In some sense, organizations are an amalgamation of personal brands.Today, progressive organizations want employees to have their own brands and hope the trade-off helps build their brand. Also, with personal and corporate brands overlapping, organizations are realizing the value of engaging staff as influencers. For an individual, it matters most to be visible within the organization and outside. With fierce competition, evolving business and societal changes taking place, unless you stand out from the crowd you will lose out in the end. Often we gauge the credibility and trustworthiness of individuals at first glance; there is a need for a professionalized manner of presenting your best and authentic self.
The perception people have about you – is your brand. Like the way organizations are reviewed online on Glassdoor by prospective candidates, you are gauged by your impression online and offline. Online presence includes your social media profiles and the imagery and content you portray. Be it your photo archive, blog, publications, videos among others. The growth of online reputation management tools tell us how important image is for people. Offline presence is about you engaging in forums, interacting with people and contributing to the community.
Making your personal brand come alive
According to me, there are three key elements of a personal brand – the ‘what’ – passion, proficiency and positioning. Passion is about recognizing what you believe in and how committed you are to your purpose. It can be about a specific profession or role you enjoy or a business idea you want to bring to life. Even if you are a student, you have the opportunity to demonstrate your affiliation, construct a compelling portfolio and convey your value. Proficiency relates to how strongly you have developed and contributed to your area of expertise. To a point where you are the go-to person, each time the need arises to perform the highest standards. Ask yourself – can anyone come close to my capabilities and expertise? Positioning related to how well you pitch yourself to the world around you. When you have discovered the gap and found a niche, which you claim as your own, you are heading in the right direction.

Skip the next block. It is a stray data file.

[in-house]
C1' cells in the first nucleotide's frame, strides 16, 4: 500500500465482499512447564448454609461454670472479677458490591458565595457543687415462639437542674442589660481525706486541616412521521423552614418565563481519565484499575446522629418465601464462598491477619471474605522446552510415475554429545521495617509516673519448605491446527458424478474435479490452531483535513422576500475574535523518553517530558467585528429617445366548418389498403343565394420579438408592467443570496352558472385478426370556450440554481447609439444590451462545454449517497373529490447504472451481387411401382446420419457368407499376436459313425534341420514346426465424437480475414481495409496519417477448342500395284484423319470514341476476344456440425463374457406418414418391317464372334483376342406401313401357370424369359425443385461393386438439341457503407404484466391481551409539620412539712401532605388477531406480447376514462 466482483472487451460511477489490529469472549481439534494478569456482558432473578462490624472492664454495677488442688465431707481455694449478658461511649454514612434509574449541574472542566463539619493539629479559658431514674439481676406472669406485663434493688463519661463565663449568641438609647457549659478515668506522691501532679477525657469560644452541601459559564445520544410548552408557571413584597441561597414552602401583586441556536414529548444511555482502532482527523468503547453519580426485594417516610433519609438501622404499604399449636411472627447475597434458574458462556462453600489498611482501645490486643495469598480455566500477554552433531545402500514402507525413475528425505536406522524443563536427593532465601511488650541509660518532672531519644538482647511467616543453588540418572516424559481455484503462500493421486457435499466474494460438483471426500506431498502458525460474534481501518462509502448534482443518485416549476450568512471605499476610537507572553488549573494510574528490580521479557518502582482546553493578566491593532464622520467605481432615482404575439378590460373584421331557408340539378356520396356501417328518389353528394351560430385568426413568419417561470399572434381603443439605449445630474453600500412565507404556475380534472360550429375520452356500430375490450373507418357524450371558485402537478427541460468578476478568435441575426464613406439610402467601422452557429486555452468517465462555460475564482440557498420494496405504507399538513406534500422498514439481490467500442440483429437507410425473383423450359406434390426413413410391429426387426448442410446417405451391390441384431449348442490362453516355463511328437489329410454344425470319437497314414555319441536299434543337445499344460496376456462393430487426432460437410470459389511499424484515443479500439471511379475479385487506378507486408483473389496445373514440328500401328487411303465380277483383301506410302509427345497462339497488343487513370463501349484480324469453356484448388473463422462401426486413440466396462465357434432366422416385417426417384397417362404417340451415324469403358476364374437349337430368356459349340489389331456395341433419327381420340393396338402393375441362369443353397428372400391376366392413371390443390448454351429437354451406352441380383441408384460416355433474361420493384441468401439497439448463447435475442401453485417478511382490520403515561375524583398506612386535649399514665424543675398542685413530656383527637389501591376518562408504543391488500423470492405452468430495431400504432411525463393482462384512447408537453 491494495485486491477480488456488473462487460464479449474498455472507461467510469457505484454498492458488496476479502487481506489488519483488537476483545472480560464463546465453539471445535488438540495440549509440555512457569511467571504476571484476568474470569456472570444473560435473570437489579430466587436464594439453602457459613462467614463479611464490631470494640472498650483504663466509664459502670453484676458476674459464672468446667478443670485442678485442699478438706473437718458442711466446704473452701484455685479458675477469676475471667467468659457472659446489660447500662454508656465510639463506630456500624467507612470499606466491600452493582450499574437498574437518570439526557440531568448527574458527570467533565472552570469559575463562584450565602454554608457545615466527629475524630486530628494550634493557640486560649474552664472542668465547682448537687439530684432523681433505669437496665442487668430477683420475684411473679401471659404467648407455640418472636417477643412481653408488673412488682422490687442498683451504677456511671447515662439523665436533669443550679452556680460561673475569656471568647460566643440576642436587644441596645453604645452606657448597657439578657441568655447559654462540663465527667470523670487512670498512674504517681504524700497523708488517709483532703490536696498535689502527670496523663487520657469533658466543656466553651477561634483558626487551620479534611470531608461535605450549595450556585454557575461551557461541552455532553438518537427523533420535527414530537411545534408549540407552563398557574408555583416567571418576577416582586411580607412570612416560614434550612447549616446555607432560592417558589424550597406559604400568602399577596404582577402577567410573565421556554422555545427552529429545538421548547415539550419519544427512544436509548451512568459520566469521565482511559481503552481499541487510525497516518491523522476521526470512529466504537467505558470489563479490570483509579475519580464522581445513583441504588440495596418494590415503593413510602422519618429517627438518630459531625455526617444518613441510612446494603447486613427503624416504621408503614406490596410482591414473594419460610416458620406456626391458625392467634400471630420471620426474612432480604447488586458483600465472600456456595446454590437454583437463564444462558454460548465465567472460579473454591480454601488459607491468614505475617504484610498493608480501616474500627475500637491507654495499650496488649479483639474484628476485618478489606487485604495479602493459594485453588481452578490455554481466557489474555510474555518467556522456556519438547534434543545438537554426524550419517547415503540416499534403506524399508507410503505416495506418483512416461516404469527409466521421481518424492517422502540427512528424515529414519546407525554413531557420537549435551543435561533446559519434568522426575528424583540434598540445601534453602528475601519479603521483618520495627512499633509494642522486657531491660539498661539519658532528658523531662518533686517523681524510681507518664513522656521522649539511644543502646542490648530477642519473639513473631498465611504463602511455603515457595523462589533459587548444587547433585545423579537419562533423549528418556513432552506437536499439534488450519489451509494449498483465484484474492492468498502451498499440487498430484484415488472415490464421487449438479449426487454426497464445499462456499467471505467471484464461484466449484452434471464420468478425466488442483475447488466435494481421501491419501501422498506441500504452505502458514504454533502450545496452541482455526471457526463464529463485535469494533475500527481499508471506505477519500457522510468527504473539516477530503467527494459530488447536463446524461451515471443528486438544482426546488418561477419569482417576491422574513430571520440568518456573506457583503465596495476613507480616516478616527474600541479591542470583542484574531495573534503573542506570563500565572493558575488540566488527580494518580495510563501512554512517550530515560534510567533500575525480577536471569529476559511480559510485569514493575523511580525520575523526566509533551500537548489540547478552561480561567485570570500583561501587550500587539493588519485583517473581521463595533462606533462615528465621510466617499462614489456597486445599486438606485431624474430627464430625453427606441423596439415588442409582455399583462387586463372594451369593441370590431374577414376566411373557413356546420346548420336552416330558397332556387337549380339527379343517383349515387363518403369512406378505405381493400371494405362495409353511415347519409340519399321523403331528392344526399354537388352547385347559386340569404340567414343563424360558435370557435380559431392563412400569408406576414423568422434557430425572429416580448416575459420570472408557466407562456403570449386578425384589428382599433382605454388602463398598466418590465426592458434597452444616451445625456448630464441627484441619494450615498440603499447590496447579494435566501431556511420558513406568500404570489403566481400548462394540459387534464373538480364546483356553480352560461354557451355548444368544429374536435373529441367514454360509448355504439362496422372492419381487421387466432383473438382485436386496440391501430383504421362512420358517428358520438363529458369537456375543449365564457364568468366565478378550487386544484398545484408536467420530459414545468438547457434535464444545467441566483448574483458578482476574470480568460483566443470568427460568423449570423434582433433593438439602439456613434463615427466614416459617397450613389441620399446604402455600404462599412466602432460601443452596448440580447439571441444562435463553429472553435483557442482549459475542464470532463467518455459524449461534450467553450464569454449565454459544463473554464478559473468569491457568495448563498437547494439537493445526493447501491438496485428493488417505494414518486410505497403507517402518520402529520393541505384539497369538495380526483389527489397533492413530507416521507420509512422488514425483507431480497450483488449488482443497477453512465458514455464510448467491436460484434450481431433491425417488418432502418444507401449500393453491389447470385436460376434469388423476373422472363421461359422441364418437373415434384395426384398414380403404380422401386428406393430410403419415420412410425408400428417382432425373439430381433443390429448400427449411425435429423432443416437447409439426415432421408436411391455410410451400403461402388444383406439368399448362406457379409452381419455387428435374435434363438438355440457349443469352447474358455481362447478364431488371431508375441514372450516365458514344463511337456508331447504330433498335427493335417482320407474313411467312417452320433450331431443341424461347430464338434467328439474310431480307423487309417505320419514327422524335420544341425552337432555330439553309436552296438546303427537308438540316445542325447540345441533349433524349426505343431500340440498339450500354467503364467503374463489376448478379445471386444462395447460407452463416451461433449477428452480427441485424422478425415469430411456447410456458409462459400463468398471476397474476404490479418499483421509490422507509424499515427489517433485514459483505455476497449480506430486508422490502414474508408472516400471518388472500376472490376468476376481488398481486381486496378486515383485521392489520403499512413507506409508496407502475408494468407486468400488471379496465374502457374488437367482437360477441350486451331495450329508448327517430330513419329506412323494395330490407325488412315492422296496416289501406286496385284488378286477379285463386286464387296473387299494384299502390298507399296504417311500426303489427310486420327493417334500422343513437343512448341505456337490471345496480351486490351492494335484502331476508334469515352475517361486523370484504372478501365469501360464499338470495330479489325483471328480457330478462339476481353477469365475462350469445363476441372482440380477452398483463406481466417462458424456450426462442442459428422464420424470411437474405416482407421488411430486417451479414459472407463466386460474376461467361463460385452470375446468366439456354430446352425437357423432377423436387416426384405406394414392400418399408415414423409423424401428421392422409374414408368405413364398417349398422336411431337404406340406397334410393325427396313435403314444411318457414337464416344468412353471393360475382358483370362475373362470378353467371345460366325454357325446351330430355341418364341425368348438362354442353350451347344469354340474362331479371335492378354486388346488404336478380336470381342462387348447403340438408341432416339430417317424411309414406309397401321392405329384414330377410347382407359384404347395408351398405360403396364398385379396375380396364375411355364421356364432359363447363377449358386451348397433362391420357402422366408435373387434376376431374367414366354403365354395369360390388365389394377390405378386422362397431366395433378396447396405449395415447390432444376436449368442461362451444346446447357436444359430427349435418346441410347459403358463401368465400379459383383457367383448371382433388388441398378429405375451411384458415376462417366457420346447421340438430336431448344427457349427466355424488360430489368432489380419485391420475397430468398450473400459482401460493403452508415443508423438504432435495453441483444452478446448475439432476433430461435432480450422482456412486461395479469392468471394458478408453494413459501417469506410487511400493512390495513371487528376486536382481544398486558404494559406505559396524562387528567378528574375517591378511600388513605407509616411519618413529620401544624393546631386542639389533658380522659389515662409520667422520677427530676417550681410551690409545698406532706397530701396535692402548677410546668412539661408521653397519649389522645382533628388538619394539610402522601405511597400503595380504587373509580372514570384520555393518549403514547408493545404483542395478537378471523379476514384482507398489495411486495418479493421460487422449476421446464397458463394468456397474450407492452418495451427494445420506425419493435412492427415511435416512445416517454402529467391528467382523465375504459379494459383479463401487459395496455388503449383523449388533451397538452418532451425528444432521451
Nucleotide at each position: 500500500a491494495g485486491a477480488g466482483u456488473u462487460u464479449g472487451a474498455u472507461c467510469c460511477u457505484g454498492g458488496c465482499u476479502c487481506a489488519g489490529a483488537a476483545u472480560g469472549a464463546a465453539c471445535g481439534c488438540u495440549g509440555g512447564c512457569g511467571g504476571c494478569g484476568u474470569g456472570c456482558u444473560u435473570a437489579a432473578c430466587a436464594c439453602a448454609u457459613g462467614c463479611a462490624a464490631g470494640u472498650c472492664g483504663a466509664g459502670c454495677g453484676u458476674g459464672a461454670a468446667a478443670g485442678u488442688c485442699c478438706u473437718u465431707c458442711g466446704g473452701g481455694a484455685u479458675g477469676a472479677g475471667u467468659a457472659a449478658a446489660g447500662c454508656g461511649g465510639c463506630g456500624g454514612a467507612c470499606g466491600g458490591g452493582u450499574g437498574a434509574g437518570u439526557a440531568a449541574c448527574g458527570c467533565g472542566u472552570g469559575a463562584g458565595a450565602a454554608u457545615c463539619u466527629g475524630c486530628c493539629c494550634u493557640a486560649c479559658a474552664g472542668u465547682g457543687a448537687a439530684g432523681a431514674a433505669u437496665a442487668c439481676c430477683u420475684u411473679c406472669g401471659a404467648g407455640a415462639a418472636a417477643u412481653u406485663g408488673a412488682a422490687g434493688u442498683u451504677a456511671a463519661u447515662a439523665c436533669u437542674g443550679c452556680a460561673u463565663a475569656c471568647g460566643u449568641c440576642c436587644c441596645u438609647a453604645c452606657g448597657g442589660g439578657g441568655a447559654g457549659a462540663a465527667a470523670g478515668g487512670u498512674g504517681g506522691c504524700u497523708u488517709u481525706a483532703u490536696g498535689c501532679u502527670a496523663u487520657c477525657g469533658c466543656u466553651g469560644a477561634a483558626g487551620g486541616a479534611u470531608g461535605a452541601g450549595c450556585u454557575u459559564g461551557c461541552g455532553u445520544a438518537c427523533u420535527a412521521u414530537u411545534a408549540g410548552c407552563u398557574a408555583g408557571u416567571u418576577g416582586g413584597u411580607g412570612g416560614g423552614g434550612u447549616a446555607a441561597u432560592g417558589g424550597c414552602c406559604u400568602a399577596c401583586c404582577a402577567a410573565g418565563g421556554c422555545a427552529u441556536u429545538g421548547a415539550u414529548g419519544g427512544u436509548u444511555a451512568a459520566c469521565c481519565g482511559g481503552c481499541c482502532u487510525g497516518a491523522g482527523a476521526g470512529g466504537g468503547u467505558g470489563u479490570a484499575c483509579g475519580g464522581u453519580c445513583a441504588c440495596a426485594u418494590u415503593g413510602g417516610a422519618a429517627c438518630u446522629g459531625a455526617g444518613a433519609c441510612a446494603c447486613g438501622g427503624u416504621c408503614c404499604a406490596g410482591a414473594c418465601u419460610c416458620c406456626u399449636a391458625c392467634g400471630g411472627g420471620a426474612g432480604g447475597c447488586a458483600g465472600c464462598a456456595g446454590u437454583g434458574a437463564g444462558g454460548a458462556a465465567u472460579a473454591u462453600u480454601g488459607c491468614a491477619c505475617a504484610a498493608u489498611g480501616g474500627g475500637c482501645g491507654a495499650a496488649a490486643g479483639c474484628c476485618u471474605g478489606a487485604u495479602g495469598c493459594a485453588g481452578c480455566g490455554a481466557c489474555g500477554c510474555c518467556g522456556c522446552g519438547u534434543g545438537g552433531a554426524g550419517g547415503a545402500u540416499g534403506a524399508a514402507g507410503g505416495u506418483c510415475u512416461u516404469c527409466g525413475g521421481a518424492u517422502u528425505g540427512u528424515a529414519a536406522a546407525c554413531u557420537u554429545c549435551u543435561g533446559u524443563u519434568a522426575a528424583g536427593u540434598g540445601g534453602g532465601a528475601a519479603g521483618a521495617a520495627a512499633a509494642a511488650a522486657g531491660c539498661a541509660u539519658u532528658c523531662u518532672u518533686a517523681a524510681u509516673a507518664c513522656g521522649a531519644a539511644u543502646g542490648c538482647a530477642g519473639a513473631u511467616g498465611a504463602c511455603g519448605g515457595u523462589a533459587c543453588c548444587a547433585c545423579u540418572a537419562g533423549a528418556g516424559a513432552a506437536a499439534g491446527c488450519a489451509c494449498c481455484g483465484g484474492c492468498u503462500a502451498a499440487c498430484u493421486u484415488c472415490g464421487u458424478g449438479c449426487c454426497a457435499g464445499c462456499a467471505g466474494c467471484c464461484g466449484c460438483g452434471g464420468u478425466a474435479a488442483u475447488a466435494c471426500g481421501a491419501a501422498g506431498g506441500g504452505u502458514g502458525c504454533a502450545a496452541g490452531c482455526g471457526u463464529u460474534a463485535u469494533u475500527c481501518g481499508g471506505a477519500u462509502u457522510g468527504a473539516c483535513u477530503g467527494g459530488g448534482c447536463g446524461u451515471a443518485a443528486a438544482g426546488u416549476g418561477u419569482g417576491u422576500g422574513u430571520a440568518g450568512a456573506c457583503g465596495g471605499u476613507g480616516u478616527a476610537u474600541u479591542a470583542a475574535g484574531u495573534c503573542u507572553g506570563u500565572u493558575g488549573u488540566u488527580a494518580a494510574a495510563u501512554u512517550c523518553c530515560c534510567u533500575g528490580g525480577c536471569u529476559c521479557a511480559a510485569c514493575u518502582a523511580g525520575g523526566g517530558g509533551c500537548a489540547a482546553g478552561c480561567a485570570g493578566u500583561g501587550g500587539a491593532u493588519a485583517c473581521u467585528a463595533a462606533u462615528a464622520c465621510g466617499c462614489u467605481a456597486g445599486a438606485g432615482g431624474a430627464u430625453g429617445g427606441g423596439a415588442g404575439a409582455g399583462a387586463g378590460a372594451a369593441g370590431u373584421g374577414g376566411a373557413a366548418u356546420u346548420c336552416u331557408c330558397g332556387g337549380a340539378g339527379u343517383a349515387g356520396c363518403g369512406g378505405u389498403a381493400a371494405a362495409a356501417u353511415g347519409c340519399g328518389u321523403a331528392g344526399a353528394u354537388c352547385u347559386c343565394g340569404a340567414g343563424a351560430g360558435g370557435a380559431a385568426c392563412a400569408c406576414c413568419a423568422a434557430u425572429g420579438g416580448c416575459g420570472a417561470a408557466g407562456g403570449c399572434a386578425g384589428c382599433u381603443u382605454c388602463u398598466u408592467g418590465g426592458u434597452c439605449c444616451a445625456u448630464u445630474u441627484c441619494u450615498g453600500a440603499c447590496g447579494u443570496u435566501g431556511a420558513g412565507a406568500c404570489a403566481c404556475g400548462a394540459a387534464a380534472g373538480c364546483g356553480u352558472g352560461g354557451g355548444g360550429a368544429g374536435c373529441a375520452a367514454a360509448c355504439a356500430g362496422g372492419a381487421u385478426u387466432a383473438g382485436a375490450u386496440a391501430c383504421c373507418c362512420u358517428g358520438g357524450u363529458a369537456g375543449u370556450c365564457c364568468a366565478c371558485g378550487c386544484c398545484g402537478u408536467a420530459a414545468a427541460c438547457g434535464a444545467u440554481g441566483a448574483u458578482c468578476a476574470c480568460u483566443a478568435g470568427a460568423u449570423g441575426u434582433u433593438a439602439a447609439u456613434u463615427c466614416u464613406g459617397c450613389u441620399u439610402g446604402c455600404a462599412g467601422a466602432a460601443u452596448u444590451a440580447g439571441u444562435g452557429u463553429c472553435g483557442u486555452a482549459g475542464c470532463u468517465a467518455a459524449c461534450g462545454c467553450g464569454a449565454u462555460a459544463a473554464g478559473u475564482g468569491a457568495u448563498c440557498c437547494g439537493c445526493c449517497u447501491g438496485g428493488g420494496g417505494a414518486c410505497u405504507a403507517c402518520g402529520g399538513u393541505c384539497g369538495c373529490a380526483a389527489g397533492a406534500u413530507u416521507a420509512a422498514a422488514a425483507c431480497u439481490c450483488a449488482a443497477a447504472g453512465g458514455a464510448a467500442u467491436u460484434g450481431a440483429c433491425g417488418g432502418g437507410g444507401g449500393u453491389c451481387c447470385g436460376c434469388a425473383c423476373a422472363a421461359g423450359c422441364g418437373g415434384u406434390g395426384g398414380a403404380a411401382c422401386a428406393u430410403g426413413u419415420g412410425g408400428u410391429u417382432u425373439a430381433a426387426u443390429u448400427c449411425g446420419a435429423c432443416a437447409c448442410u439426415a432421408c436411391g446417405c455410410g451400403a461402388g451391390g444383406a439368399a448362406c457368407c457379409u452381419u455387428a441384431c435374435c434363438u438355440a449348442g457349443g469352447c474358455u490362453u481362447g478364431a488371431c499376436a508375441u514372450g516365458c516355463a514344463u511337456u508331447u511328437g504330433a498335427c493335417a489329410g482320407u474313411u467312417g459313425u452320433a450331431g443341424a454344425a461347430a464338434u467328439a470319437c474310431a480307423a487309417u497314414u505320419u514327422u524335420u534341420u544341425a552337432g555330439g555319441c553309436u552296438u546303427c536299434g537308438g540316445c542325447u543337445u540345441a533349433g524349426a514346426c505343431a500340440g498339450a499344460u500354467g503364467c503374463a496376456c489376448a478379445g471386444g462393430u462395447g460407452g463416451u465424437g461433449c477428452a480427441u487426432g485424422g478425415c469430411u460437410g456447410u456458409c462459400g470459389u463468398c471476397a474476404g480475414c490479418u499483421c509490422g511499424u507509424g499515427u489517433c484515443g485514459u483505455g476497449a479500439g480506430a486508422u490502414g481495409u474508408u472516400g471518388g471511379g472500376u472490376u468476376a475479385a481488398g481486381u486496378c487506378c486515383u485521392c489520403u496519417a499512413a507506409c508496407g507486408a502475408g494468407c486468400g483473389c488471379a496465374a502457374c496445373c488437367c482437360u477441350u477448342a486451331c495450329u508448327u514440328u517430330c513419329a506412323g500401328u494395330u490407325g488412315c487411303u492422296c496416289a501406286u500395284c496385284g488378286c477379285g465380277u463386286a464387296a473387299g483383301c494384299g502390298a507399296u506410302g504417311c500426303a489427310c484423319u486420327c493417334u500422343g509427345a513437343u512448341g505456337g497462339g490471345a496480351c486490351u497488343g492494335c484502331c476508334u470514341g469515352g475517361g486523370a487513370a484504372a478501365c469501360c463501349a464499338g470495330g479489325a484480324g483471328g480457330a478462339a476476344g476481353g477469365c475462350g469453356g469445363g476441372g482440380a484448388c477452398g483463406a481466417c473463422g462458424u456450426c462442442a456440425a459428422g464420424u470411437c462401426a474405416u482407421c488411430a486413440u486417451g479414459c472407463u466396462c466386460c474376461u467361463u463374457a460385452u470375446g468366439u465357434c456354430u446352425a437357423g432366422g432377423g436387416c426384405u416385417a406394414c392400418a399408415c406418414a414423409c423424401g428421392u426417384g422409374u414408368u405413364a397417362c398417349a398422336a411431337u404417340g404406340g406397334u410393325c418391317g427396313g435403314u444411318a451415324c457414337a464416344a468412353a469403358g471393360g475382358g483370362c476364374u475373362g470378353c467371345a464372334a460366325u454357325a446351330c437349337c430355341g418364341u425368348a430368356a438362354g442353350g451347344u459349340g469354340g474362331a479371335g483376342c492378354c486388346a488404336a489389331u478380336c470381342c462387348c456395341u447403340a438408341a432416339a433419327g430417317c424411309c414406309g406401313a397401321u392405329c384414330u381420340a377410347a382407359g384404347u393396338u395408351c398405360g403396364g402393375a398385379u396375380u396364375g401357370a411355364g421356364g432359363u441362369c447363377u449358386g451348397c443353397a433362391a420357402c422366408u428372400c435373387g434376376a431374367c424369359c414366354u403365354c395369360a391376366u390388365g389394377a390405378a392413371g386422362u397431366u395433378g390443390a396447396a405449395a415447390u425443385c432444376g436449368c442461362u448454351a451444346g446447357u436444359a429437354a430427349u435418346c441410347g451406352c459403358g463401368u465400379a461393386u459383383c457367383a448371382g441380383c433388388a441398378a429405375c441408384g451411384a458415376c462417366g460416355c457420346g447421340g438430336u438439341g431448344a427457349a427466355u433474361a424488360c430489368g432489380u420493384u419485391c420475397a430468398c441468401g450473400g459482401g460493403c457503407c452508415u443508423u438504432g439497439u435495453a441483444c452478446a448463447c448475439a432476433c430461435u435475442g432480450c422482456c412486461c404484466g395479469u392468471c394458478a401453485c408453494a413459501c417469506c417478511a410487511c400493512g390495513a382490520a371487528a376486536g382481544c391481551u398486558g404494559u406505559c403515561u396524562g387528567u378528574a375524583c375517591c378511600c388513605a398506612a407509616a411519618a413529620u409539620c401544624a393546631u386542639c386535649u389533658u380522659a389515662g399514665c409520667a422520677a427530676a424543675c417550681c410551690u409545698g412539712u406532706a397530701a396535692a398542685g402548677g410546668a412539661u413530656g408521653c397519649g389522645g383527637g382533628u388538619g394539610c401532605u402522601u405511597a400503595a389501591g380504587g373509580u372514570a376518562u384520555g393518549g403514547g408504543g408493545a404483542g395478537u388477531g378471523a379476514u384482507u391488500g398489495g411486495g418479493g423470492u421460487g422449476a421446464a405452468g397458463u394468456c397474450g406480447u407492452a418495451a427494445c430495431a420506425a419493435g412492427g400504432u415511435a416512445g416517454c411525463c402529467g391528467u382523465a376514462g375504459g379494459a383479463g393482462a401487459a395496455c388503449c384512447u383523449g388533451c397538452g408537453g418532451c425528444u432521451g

As you begin your journey as a personal brand, you need to first ‘fit-in’ in the domain or role that you are keen to excel. When you internalize and express yourself in your domain you are gaining credibility in your peer circle. It may sound counter-intuitive that you need to ‘fit-in’ to stand apart. However, to differentiate yourself, first establish your credibility by demonstrating your expertise in the domain. That sets you up to strike out as unique by gathering positive impressions, making significant contributions and building your social net worth. You cannot be a rank-outsider and yet be ‘known’ for your worth.